Martha Sullivan (Robin Wright) attempts to persuade Bachmann (Philip Seymour Haoffman) to help her help him.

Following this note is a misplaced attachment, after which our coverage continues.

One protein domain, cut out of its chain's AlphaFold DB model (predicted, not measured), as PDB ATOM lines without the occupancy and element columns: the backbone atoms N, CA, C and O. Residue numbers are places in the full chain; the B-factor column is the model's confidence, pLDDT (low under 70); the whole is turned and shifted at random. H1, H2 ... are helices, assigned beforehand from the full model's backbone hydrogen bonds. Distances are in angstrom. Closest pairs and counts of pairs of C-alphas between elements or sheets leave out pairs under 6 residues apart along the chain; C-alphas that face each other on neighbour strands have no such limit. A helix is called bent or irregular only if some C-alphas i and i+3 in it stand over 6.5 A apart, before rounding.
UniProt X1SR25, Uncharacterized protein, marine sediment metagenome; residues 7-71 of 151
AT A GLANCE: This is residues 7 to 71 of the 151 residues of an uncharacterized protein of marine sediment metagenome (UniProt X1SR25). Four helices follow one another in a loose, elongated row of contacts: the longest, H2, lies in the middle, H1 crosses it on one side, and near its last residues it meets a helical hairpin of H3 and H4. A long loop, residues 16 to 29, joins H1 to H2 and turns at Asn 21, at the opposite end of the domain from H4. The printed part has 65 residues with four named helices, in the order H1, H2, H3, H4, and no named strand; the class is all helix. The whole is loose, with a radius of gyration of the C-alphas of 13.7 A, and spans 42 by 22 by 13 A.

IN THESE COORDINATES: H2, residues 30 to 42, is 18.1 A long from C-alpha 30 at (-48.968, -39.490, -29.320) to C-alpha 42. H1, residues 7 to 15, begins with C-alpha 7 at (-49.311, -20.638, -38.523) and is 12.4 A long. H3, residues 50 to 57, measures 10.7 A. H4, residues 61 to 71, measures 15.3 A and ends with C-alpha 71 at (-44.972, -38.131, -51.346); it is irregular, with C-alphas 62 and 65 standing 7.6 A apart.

If the two films of Corbijn's that I've seen so far are any indication it is clear the director has a very cold and precise style about him. Both this and The American possess an almost stale or dated aesthetic that places them not only in a world of their own, but gives the kind of detached feeling one must have to operate in the field the film is documenting. It is clearly a choice that allows the audience not to get caught up in the look or style of the film (yet in doing this the film ultimately has style), but instead its straight-forward and rather plain approach mimics the qualities of the personas our characters put upon the world. This slightly under-the-radar style also helps to compliment the way in which our characters choose to operate as opposed to what we might typically think of when someone classifies a film as a spy thriller. A Most Wanted Man is sly and smooth in its execution and effectively demonstrates how the powers of strategy and intelligence can be granted submission. This is, of course, until the outliers have run out of patience and resort to more blunt methods of getting what they want in which we come to hate them for backhanding our protagonist. It is to the films credit that we indeed become caught up in the tension that is held in a pen and not in a gun, but it is also clearly making a statement about the over-eagerness of those in charge of public relations who need instant gratification rather than a more satisfying and effective payoff that might come given more time. The film is engaging due to the process these characters take on and live their lives by while, as I said earlier, never simply "hunting the bad guy" in typical fashion but rather truly hoping they are good people and people who they will not have to bring in. Sure, I imagine it can only be gratifying when someone you've been watching for months or even years allows themselves to be caught, but it might almost be moreso were they never able to find any concrete proof the person had negative intentions-it would help in making the world a better place much easier it seems. It is in these pockets of insight that we understand many of these people are in situations out of their depth, but never digging for something that isn't there and reaching for the highest form of truth is an action to commended in an age of spies, terrorists and secret organizations.